If you don’t want to read paragraphs upon paragraphs of my thought processes, here are my straight-up recommendations:
– Rioja (Spain)
– Chianti or Sangiovese (Italy)
– Chardonnay (heavier and nutty versions – California, New Zealand, Australia)
I find it both odd and understandable that there isn’t as much information on Filipino food wine pairings out there. From what I’ve experienced, Filipino culture is all about the beer – and if it is wine, it’s off-dry plonk. I find traditional cuisine from traditional wine-producing regions much more focussed in terms of the food and flavours – or perhaps it’s just more figured out and precise, which is why it might be easier to pair with; on the other hand, a couple of Filipino dishes I can think of are littered with unique spices or strange ingredients with an influential cultural flair (Spanish, Chinese, etc.). Occasionally, there is an offbeat amount of sugar in our food, which is difficult to pair with (but can explain the off-dry plonk). Sweet spaghetti sauce with cut-up hotdogs: it’s mentioned on Wikipedia for a reason.
I often dislike ultra specific wine pairings found in quick newspaper reviews or the backs of wine bottles (“pair this wine with braised beef, dill, and pickled onions harvested at 5AM during a full moon”), and I hope I don’t veer into that style, but we’ll see what happens. I guess years and years of being served these foods at family gatherings has finally given me weird fusion-bound insight, even though I’ve refused to eat things like pig’s blood stew (dinuguan) which seems to show up at every family party. Our family parties involve karaoke and jovial everything else. Beer is just easier.
I’m pretty sure this is the one dish I take for granted because I used to find it so boring. I now realize how hard it is to pair wines with. (Filipino) Adobo, at the typical level, is pork or chicken that’s braised in garlic, soy sauce, oil, vinegar, and other possible herbs until dry. You then get these chunks of (moist) meat that are usually eaten with rice. So easy, yet so culturally iconic: it has been stated as the country’s unofficial national dish. All the flavouring comes from the garlic, soy sauce, and vinegar, which are all notoriously difficult things to pair with. You really have to hit it on this one, because there’s no confetti of flavouring to hide from: this is one of the more focussed dishes. Although not overwhelmingly present in this dish, vinegar still often mutes fruit, so I would veer onto either side of the fruit spectrum – a fruity wine that still has flavour after being blanketed by the vinegar, or a wine that has a secondary or tertiary characteristic focus (production and ageing processes, respectively) that can be placed in the spotlight instead of fruit. I would probably heavily suggest the latter. If you went with the former, try something like an Italian Dolcetto or a New World Merlot.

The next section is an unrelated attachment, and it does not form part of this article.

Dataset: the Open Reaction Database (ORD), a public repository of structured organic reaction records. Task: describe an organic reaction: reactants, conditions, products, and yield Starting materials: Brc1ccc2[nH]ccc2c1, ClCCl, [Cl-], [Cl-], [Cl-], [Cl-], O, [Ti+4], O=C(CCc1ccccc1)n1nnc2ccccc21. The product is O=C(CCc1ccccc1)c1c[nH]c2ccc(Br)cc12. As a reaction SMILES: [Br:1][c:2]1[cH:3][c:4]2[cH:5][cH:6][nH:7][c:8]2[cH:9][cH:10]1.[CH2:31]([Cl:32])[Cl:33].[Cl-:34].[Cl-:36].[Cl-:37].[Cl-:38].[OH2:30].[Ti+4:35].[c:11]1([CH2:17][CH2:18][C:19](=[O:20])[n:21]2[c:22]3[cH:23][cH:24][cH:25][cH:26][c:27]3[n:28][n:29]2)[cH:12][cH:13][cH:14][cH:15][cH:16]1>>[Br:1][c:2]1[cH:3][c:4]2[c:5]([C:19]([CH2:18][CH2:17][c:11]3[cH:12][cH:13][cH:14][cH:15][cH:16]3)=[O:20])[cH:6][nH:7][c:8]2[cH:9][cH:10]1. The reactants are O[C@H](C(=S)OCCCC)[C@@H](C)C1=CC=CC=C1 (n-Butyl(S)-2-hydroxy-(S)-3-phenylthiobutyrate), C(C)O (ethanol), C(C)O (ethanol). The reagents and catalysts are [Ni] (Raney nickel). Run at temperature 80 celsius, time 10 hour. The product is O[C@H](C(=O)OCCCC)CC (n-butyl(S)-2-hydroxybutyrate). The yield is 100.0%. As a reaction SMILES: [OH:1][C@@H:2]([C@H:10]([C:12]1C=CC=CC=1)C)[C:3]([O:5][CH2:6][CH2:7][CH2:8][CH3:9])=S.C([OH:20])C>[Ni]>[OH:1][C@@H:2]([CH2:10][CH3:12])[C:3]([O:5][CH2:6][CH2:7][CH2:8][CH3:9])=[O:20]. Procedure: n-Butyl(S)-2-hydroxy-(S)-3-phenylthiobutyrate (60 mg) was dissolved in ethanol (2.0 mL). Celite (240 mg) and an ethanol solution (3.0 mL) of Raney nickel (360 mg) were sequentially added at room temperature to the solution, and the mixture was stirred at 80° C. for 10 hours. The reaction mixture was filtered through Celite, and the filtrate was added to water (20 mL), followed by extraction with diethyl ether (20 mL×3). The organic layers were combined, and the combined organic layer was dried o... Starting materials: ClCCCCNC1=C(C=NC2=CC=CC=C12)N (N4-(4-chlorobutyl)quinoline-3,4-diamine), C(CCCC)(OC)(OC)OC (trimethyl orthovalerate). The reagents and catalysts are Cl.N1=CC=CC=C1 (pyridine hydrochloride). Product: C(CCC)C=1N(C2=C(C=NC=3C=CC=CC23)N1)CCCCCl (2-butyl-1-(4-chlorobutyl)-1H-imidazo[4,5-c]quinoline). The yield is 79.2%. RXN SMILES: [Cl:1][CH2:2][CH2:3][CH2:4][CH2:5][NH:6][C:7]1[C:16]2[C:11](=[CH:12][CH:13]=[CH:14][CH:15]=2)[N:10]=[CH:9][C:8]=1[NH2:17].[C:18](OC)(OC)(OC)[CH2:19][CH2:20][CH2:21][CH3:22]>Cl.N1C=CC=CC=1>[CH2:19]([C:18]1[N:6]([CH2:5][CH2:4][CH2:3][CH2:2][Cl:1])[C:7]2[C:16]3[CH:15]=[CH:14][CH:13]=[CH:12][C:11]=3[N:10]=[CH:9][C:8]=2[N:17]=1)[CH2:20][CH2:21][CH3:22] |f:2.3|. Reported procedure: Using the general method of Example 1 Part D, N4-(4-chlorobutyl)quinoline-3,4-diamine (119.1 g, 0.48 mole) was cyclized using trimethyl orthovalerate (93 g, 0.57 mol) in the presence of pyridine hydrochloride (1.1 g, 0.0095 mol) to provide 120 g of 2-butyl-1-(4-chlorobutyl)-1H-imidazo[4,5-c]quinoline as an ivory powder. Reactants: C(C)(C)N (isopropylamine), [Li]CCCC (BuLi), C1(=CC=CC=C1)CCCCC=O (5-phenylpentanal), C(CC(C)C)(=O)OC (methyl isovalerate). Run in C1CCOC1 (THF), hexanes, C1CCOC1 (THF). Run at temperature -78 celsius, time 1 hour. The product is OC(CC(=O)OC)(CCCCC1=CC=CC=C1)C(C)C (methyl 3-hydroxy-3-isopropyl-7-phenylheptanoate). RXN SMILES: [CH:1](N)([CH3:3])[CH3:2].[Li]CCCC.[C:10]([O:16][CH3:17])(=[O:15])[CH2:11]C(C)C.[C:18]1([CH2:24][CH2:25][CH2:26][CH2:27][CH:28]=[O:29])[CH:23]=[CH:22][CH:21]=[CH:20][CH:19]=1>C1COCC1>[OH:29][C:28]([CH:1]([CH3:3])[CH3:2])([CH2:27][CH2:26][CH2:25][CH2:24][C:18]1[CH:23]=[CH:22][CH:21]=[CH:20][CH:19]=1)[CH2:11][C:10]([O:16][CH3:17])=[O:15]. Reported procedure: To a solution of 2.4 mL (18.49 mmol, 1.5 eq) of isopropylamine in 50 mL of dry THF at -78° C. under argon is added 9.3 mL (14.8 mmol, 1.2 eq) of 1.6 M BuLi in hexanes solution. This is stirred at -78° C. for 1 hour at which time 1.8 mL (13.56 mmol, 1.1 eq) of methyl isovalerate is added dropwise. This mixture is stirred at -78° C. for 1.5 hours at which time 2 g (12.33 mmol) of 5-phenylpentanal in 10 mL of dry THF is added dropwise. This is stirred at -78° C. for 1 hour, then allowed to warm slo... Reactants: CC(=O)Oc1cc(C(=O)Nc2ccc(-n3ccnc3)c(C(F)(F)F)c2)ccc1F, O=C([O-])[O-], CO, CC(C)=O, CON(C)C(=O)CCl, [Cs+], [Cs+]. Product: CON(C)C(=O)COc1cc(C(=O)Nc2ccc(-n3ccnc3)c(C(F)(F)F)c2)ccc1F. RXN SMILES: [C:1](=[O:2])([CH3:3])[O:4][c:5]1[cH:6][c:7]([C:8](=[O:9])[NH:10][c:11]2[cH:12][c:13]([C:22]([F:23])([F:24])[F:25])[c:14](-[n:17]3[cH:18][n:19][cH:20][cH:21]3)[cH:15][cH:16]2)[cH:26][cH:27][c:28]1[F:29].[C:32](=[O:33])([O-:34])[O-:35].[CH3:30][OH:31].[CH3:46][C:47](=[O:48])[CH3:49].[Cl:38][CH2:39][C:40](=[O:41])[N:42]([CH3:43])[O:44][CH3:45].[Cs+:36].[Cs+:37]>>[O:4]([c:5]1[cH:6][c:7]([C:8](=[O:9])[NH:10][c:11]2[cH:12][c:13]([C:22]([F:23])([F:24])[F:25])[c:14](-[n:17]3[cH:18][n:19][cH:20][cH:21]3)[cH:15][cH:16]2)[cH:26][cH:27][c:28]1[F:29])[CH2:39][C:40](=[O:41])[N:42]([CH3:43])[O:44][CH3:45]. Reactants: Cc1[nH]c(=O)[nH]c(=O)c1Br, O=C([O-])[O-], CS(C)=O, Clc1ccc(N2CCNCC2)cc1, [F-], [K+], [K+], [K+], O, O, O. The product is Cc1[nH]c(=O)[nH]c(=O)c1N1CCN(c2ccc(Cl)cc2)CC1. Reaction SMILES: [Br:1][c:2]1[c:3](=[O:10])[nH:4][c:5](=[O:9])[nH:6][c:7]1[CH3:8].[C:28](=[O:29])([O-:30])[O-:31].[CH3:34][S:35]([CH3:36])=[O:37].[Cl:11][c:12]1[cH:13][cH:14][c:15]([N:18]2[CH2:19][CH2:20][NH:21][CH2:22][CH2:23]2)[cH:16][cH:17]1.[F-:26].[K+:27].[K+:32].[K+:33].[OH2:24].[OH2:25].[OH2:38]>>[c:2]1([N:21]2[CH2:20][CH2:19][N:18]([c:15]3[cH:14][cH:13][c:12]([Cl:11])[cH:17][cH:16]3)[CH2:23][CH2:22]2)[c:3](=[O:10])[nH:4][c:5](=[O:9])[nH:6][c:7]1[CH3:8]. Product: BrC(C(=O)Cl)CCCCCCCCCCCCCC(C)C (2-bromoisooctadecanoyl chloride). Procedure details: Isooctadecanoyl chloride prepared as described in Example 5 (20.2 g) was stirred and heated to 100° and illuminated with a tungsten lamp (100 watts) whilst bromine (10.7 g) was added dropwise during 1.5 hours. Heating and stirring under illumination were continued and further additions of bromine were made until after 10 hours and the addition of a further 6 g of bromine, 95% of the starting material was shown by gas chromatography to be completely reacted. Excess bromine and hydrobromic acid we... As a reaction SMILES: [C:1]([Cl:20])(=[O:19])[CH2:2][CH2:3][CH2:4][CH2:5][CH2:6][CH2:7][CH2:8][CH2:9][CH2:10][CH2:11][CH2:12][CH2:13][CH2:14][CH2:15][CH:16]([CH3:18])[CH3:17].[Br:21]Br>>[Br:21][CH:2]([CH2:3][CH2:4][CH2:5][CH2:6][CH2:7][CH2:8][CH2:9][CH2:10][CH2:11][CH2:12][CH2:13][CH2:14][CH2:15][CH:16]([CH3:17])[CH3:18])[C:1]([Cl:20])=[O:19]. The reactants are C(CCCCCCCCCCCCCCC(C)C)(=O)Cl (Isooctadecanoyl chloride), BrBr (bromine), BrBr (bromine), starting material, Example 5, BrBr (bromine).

When virgin to Spanish wines, I once remembered smelling soy sauce which I later learned can be an indicator of an Old World oxidative style of wine, especially in Spain. I also often find that Spanish grapes (especially aged) like Tempranillo have this savoury meaty character that sticks to the back of your tongue. For this reason, I say pair Rioja (the more aged the better) or Garnacha, which is a heavier, gamier, and sometimes spicier, grape. Aged Rioja is one of the favourites with my co-workers. Leathery and slight tobacco notes are supported by ripe strawberry aromas followed by a stewed, loose, and soft texture on the palate. Typically lower in acid (as per Tempranillo) but the savoury character should be a good enough match.
The savoury and acidic Italian Sangiovese may also pair well, but I have a feeling that Barbera might be a bit smoother and fruit-forward. The possible Slavonian oak (a secondary characteristic) used in some Barbera might also add an interesting component of smoky complexity. It’s a bit difficult because the Spanish wines have the stewed savoury quality to pair with the soy sauce but the Italian wines have the acidity to match the vinegar. Look for aged Italian reds as well (perhaps Chianti) – the Dei 2005 Rosso di Montepulciano comes to mind – full of stewed red fruit character with a smooth and loose texture. Also consider rosé made from heavier grapes in that Old World savoury style for something a bit brighter and fresher, providing contrast rather than accordance: Tavel for savoury notes, and Spanish (Bobal-based for earthy and heavier versions).
You can very well pair a versatile off-dry or sweet wine like Riesling to gracefully combat with the acidic flavours, but that’s boring. Doable and almost failsafe, but boring.
Not that I’d personally pair wines with adobo on a normal day, anyways. This would be a weekday night arriving home at 10PM wanting nothing but a non-school warm meal followed by wrapping myself up in blankets and being a burrito. My dad inventively shreds the leftover adobo to create some kind of filipino pulled pork that’s further flavoured. By that time it’s already the next day or so and I’m probably eating my almost-noon non-ruined-with-milk cereal and all I want to do is pair German Auslese (Gary Vaynerchuk style) or beer just to numb boring classes. Classes which are changing next term, though.
Edit (June 29th, 2013): I’m also thinking a nice (oaked) fat Chardonnay might do it.